Hopefully you’ve got a basic understanding that each fixture has a starting address and listens for input on any of the channels within it’s respective address block. What exactly is it listening for? It’s waiting to receive numeric values on the channels within its address block. These DMX values, not to be confused with DMX addresses, are numeric values from 0 to 255 that will instruct our intelligent fixture what posture to assume. These values, in order to be represented as a single byte of information, will not be transmitted in the decimal format we’ve discussed, but rather in a computerized hexidecimal format. I don’t want to get into detail on the basic internals of computers, so the actual control values will be transmitted as 00 thru FF, where x’00’ equals zero (0) and x’ff’ equals 255. To analyze what would happen, we’ll stick to the decimal equivalent values for the sake of our discussion which are the values you’ll see published in the dmx protocol tables for fixtures.

Internally, the functions of an intel are controlled by special motors called stepper motors. Unlike a standard motor that merely spins when you apply power, stepper motors have specially designed windings that allow the armature (the center part that spins) to be turned and then held at specific points in a 360 degree arc. It is this controllable positioning that makes them useful for this application. An intel may contain many of these motors to perform all its various functions and each will require at least one DMX channel and sometimes more for that control. Attach a circular disc with color glass or punched images, locate it to be within the light beam and we’ve got color and/or gobo control.

In the previous section, channel 49 controls the left/right PAN position of our ADJ Concept-1 scanner. The mirror is attached to one of our stepper motors. A value of 0 would force the mirror position to one extreme, lets say far left. By the same token, a value of 255 then should force the mirror to the extreme right. This means that a vlue in the middle, say 127, should set the mirror aroud the midpoint. The same could be applied to channel 50 which would be the mirror TILT, channel 51 the COLOR WHEEL, channel 52 the GOBO WHEEL, channel 53 the SHUTTER and channels 54 the MIRROR MOTOR SPEEDS.

Congratulations, upon reaching this point you should have a good idea on how to address a single dmx intelligent fixture and how to make that fixture do the task it was designed to perform. There you have it; DMX in a NUTSHELL! The next step is to apply this basic knowledge on a larger scale.

But how large?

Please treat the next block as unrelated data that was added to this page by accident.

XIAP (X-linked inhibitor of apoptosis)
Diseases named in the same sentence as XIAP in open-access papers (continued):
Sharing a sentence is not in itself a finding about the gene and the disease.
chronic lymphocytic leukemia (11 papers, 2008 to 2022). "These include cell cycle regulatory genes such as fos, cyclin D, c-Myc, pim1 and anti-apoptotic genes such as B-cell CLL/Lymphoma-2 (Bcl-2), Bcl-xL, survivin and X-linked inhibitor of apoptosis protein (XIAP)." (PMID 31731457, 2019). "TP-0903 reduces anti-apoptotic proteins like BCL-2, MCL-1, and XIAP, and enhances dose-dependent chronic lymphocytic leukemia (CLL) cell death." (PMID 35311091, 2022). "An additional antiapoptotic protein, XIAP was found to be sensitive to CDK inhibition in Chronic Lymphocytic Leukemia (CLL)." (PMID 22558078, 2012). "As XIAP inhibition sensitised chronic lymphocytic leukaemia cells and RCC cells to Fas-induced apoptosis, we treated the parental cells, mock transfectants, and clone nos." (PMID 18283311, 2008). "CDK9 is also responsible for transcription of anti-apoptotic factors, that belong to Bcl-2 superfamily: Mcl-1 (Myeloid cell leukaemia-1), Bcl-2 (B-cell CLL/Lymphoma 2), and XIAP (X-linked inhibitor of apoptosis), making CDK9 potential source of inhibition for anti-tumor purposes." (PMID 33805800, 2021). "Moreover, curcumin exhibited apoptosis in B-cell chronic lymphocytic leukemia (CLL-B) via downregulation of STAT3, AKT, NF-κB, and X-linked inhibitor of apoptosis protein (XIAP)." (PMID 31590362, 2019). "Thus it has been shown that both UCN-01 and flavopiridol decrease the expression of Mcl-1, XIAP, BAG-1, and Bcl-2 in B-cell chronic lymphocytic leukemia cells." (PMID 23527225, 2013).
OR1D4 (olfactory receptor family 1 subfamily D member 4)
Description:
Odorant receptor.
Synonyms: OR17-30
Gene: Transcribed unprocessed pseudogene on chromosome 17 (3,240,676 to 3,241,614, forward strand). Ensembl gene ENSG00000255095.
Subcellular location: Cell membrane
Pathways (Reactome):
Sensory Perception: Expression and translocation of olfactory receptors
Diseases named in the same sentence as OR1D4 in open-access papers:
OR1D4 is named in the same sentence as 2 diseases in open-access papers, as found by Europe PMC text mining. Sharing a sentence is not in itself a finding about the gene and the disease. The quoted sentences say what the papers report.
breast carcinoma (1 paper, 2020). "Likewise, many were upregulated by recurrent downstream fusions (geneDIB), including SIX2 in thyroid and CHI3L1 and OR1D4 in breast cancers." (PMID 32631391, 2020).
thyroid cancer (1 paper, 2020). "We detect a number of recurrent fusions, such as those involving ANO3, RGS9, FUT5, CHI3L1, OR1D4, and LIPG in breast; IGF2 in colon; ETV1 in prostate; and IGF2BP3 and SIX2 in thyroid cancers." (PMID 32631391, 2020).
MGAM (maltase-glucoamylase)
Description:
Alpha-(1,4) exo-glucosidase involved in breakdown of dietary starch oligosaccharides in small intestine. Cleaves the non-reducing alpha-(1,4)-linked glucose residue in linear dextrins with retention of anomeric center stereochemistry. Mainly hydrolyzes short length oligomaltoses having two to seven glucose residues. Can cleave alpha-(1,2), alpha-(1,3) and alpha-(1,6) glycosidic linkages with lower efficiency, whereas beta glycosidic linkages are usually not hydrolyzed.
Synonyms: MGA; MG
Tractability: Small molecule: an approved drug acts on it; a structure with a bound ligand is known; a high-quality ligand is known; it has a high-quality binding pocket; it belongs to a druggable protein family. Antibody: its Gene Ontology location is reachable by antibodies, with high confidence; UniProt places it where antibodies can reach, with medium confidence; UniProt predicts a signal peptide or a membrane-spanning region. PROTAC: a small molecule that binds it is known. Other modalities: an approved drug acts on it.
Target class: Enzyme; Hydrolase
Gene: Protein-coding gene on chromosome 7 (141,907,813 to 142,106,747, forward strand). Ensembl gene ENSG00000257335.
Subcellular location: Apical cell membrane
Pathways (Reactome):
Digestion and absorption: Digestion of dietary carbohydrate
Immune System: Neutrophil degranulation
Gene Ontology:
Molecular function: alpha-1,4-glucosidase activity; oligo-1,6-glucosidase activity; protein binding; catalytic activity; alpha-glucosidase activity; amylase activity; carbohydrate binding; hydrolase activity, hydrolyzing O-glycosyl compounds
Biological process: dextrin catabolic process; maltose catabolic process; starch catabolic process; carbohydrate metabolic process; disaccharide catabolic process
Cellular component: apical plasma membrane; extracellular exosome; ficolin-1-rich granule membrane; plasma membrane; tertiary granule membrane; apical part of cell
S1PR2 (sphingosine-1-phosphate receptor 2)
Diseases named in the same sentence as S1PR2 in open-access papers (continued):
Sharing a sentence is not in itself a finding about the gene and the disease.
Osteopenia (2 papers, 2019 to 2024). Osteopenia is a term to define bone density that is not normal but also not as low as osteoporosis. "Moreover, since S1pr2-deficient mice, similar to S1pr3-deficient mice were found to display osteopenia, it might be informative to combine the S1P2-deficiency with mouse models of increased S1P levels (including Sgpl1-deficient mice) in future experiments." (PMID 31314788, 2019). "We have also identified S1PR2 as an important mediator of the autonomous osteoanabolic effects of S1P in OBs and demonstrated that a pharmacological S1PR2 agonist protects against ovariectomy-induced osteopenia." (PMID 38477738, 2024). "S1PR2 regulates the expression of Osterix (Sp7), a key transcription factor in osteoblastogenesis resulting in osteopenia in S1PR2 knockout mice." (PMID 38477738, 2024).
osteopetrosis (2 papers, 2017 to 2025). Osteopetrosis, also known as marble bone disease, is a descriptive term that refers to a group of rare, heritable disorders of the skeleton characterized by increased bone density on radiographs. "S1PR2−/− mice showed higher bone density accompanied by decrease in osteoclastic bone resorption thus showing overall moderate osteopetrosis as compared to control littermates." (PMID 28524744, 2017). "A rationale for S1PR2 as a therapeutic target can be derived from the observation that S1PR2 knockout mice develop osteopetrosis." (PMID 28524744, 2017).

To answer that depends on how many intelligent fixtures you have, how many dmx channels each requires for full control and how many channels and fixtures can your controller handle simultaneously. Today’s dmx market offers many different controllers from simple to complex and everything in between. A simple controller like the Martin 2518 can control 72 channels. An example of a mid-level controller would be the Chauvet DMX-50 which can handle 192 channels that also includes additional fog/haze control and offers a jogwheel for followspot control. On the upper end would be the NSI MLC-128 capable of all 512 channels and contains a full library of various manufacturer’s fixture traits so you don’t have to remember what channel does what. These are all known as hardware controllers.

There are software based controllers available as well. These run on some form of PC based computer platform, mostly WINDOWs based. PC based control generally is more expensive but offers better control capabilities than hardware based controllers. Light motions are often “precanned” in the form of macros which is prewritten software to perform repetitive tasks like mirror positioning in circles, arc, horizonal and vertical sweeps or figure 8’s. The software is often able to address the largest of DMX domains (i.e. the full 1024 DMX channels). Examples are Chauvet’s ShowXpress package, Martin’s LightJockey. As technology progresses, we’ll be seeing more and more 1024 channel domains and maybe even 2048 channel domains. Eventually all this growth could lead to a complete changeover in the protocol itself; a new standard. An example of a protocol changeover would be something akin to the switchover from normal TV transmission to HDTV which is currently scheduled to take place within the next couple of years.

So what is DMX programming?

Programming is nothing more than performing a series of steps in a logical order or sequence. In lighting, were going to preset multiple intelligent fixtures to some preset set of conditions and save those settings for later recall. There are three basic rudimentary building blocks to DMX programs and these are SCENEs, PATTERNs and SHOWs. The most basic is the SCENE and each builds upon the other.

A SCENE is a static setting …. a group of fixtures that are set to establish a baseline. In a SCENE there can be color wash, spots, gobos, a variety of intensities for highlights but there can not be motion in any of the X-Y-Z geometrical planes. This being the case, a rotating gobo would be permitted so long as it doesn’t move laterally.

Next is the PATTERN. What establishes a PATTERN? Let’s look at the basic scene … all fixtures aimed at a fixed point, all are red in color and at full intensity. Save those setting into your controller’s first memory location. Next switch the colors to blue and reposition the beams to alternative points and save this in the controller’s memory. Repeat again with orange or yellow, save it and then again with green. Now playback time! Cycle through the four SCENEs we’ve just saved and do it repetitively; you’ve created a PATTERN. As you can see, stacking simple basic scenes and sequencing them results in a pattern. If we were to do the same enough times to the point where we can now sequence patterns, we will have created a SHOW. This is basic dmx programming.

As one could well understand, DMX programming is a tedious and time consumming task but that is what I’ve been attempting to tell you all along. This is the part most DJ’s don’t realize … the time element required to make a great show. There is no mystery to it; only hard work and a lot of imagination!

Filed Under: Lighting for Mobile DJs